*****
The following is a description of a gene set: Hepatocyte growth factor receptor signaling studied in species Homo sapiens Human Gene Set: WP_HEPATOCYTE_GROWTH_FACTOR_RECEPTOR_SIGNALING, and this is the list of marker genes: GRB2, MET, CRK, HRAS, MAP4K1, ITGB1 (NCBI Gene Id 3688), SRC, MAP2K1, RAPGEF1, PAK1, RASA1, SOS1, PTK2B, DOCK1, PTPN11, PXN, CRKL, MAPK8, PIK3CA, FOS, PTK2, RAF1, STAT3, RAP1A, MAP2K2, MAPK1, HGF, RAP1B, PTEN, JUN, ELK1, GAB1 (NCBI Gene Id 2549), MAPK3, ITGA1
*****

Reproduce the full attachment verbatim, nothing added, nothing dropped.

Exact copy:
The following is a description of a gene set: Hepatocyte growth factor receptor signaling studied in species Homo sapiens Human Gene Set: WP_HEPATOCYTE_GROWTH_FACTOR_RECEPTOR_SIGNALING, and this is the list of marker genes: GRB2, MET, CRK, HRAS, MAP4K1, ITGB1 (NCBI Gene Id 3688), SRC, MAP2K1, RAPGEF1, PAK1, RASA1, SOS1, PTK2B, DOCK1, PTPN11, PXN, CRKL, MAPK8, PIK3CA, FOS, PTK2, RAF1, STAT3, RAP1A, MAP2K2, MAPK1, HGF, RAP1B, PTEN, JUN, ELK1, GAB1 (NCBI Gene Id 2549), MAPK3, ITGA1